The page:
Album Reviews

Vangelis – Juno To Jupiter

(Decca) UK release date: 24 September 2021

Vangelis - Juno To Jupiter Nearly 50 years on from his Earth album, and 20 years since he provided a soundtrack for NASA’s mission to Mars in 2001, Vangelis is heading back to outer space.

This time his destination with NASA is further afield. Their explorations of Jupiter, launched in 2011 and now extended to 2025, have fired the Greek composer’s imagination, comparing the solar system’s biggest planet with the spacecraft sent to explore it. This is Juno, tasked with exploring the gas giant’s internal workings before moving on to explore its labyrinth of moons.

In Greek mythology, Juno (known as Hera) was able to use special powers to pierce the clouds which Jupiter (also known as Zeus) had drawn around himself, giving her insight into his innermost workings. In NASA’s mission the parallel is irresistible, the spacecraft using its own special powers to reveal some of Jupiter’s secrets. This provided all the material Vangelis needed to create this vast, symphonic score.

While composing a huge tableau as his soundtrack to the voyage, Vangelis has drawn sounds and voices from NASA, using the voices of mission managers and engineers, not to mention sounds from the spacecraft itself. For Juno’s voice, however, he calls on soprano Angela Gheorghiu. Her wordless vocalise dresses three of the score’s numbers, giving the craft an unmistakably feminine aura.

Her first appearance in Juno’s Tender Call is one of serene power rather than vulnerability – and it is in fact Juno’s Ethereal Breeze that more effectively captures the mismatch of size between spacecraft and vast planet, through fragile, synthesized voices. Hera / Juno Queen Of The Gods is one of the album’s most spectacular moments, Vangelis providing a starry backdrop to the soprano’s floated delivery. Finally Juno’s Accomplishments matches Gheorghiu with a rippling harp.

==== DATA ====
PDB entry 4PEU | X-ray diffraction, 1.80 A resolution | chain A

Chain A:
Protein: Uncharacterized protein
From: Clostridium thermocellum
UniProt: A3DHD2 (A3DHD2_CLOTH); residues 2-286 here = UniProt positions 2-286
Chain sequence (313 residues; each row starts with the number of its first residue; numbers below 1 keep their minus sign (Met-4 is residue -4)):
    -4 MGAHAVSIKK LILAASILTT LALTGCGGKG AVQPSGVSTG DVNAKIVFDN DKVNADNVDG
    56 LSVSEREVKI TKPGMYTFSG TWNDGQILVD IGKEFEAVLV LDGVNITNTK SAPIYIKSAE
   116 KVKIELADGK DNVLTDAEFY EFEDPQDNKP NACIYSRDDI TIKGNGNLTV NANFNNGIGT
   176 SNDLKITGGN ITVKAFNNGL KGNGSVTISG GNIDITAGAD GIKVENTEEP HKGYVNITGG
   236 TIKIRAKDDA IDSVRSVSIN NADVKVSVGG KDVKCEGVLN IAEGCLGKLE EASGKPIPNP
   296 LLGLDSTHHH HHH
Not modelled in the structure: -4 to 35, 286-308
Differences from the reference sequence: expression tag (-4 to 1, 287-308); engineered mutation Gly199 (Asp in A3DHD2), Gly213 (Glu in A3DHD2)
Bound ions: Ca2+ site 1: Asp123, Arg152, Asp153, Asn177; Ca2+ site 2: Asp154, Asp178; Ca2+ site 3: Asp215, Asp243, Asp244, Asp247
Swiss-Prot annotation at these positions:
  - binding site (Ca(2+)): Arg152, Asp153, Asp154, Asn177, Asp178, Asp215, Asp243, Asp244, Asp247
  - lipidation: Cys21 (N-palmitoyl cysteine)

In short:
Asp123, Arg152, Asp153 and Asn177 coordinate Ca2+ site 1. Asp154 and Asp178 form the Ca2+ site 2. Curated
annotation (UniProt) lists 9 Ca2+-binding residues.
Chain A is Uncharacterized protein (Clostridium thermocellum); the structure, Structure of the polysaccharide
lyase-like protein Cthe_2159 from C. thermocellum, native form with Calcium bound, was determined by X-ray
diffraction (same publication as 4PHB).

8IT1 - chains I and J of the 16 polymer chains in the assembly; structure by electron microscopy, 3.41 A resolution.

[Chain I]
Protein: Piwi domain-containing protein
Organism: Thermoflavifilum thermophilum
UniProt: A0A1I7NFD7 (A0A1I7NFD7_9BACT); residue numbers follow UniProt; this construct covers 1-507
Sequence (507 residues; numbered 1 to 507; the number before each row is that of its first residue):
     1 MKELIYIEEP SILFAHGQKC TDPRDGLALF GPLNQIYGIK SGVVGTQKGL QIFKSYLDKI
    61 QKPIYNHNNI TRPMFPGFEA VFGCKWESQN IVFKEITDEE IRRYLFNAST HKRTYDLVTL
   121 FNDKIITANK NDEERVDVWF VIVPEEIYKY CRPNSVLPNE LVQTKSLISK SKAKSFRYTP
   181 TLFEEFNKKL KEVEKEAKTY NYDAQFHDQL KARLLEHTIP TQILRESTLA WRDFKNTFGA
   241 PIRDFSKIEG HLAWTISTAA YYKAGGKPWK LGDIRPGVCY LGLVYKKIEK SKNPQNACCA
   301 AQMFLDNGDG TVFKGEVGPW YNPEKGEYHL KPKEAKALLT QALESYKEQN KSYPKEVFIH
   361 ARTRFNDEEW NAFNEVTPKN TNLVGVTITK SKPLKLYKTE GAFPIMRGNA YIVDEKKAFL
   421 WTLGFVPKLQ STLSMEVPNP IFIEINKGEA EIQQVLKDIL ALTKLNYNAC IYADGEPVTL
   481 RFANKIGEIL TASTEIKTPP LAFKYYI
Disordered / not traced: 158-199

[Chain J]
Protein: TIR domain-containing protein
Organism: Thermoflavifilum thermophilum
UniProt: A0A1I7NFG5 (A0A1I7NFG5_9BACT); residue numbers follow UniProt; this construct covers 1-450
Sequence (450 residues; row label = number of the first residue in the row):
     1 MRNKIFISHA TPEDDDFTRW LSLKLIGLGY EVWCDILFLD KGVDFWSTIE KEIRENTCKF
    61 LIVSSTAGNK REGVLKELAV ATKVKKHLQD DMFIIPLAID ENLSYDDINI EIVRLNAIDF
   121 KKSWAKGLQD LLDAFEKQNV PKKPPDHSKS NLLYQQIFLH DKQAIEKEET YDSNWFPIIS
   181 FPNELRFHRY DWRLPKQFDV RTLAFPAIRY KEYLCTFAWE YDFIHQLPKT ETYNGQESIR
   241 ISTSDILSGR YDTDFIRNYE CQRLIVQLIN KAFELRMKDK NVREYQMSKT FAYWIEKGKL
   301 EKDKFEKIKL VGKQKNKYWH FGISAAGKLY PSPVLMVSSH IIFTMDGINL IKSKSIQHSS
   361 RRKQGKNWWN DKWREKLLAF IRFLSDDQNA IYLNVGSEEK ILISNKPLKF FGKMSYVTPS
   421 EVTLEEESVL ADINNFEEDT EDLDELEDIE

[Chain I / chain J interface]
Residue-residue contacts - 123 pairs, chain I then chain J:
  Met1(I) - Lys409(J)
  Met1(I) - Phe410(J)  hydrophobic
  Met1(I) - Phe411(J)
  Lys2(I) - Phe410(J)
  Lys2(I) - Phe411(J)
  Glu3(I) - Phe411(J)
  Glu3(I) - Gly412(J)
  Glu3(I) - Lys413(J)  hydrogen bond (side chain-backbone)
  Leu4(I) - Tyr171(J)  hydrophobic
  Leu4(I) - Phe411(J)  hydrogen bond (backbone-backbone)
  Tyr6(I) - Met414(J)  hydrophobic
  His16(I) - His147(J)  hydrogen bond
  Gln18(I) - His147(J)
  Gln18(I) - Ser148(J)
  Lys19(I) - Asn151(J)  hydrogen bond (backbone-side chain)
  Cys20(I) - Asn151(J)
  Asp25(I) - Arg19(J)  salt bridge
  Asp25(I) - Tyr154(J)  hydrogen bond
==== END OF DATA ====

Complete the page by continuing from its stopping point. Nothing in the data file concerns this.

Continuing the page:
At times the scope of Vangelis’ music takes the breath clean away. From a tense introduction where the mission gets underway, thick ambience supporting recordings of voices from NASA during the launch, we move to the majestic Out In Space, a chance for the composer to show off the forces at his disposal. This pans out effectively into a vast emptiness, the eye scanning the distance beyond. Having set the scene, Juno’s Quiet Determination retreats to a more thoughtful mood to consider the mission ahead.

The album flows seamlessly as one symphonic poem, Vangelis moving between sections of contemplation and more intense, movement-based episodes. Juno’s Power is one of these, supporting its sweeping melody for strings with rolling drums.

It is interesting to compare his response to Jupiter with a composer such as Holst, who brought Jupiter into his suite The Planets as ‘the bringer of jollity’, conveying the ruler’s power through a large symphonic orchestra. Vangelis channels forces of a similar dimension, but now all of them are keyboard and sample fuelled. They do however secure music of impressive scope, grace and power. In The Magic Of Cosmos he channels the spirit of Rachmaninov and Tchaikovsky, opening out into an unashamedly romantic episode.

Zeus Almighty is the emotional apex of the album, a 10-minute sweep of consonant harmonies and bright light giving full due to the ruler’s / planet’s authority. At the same time it exposes a problematic aspect of the album, for Juno To Jupiter is one long listen. Like the mission itself it takes a while to pan out, and melodic inspiration can on occasion be substituted for mysterious sequences of harmonic movement.

At its best, however, Juno To Jupiter transfixes with its otherworldly music, giving a vivid account of the 365-million-mile journey Juno makes. It may take a while to complete its journey, but it stands as a very impressive achievement for a composer now nearly in his 80s. Like Jupiter, he is a bold, unstinting feature in electronic music’s night sky.

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